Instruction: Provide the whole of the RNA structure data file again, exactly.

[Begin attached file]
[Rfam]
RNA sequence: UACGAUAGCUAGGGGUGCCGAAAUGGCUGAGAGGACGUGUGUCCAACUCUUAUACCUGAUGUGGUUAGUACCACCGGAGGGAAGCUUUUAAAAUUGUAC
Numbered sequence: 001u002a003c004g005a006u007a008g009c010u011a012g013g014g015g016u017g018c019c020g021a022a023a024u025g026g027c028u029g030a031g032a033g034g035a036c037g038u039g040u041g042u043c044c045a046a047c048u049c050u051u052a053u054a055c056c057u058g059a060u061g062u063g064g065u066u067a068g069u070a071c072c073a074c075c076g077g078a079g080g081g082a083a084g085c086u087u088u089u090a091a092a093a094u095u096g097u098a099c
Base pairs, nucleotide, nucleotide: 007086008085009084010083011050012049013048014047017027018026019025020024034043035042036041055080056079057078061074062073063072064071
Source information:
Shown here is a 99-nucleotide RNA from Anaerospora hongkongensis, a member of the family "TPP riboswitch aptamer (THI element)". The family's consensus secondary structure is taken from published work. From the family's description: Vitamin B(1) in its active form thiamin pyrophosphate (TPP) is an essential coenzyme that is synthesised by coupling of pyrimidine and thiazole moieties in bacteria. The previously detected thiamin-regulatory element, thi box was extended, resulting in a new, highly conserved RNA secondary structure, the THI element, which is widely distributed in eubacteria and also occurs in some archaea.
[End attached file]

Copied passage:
[Rfam]
RNA sequence: UACGAUAGCUAGGGGUGCCGAAAUGGCUGAGAGGACGUGUGUCCAACUCUUAUACCUGAUGUGGUUAGUACCACCGGAGGGAAGCUUUUAAAAUUGUAC
Numbered sequence: 001u002a003c004g005a006u007a008g009c010u011a012g013g014g015g016u017g018c019c020g021a022a023a024u025g026g027c028u029g030a031g032a033g034g035a036c037g038u039g040u041g042u043c044c045a046a047c048u049c050u051u052a053u054a055c056c057u058g059a060u061g062u063g064g065u066u067a068g069u070a071c072c073a074c075c076g077g078a079g080g081g082a083a084g085c086u087u088u089u090a091a092a093a094u095u096g097u098a099c
Base pairs, nucleotide, nucleotide: 007086008085009084010083011050012049013048014047017027018026019025020024034043035042036041055080056079057078061074062073063072064071
Source information:
Shown here is a 99-nucleotide RNA from Anaerospora hongkongensis, a member of the family "TPP riboswitch aptamer (THI element)". The family's consensus secondary structure is taken from published work. From the family's description: Vitamin B(1) in its active form thiamin pyrophosphate (TPP) is an essential coenzyme that is synthesised by coupling of pyrimidine and thiazole moieties in bacteria. The previously detected thiamin-regulatory element, thi box was extended, resulting in a new, highly conserved RNA secondary structure, the THI element, which is widely distributed in eubacteria and also occurs in some archaea.